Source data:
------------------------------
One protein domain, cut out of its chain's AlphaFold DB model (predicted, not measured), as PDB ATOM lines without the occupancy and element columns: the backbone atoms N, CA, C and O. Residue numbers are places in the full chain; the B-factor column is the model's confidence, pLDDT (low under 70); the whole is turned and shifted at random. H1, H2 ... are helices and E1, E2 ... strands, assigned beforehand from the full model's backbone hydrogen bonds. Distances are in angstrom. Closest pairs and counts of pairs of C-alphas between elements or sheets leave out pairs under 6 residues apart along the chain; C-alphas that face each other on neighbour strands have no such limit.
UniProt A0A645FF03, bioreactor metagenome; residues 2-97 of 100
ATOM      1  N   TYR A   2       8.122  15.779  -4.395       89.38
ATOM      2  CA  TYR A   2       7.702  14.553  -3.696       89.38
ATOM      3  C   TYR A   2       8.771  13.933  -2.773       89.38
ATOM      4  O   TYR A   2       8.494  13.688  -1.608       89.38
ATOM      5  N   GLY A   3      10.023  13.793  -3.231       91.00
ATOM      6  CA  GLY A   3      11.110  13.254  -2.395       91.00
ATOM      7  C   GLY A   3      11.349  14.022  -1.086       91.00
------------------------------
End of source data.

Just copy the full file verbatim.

One protein domain, cut out of its chain's AlphaFold DB model (predicted, not measured), as PDB ATOM lines without the occupancy and element columns: the backbone atoms N, CA, C and O. Residue numbers are places in the full chain; the B-factor column is the model's confidence, pLDDT (low under 70); the whole is turned and shifted at random. H1, H2 ... are helices and E1, E2 ... strands, assigned beforehand from the full model's backbone hydrogen bonds. Distances are in angstrom. Closest pairs and counts of pairs of C-alphas between elements or sheets leave out pairs under 6 residues apart along the chain; C-alphas that face each other on neighbour strands have no such limit.
UniProt A0A645FF03, bioreactor metagenome; residues 2-97 of 100
ATOM      1  N   TYR A   2       8.122  15.779  -4.395       89.38
ATOM      2  CA  TYR A   2       7.702  14.553  -3.696       89.38
ATOM      3  C   TYR A   2       8.771  13.933  -2.773       89.38
ATOM      4  O   TYR A   2       8.494  13.688  -1.608       89.38
ATOM      5  N   GLY A   3      10.023  13.793  -3.231       91.00
ATOM      6  CA  GLY A   3      11.110  13.254  -2.395       91.00
ATOM      7  C   GLY A   3      11.349  14.022  -1.086       91.00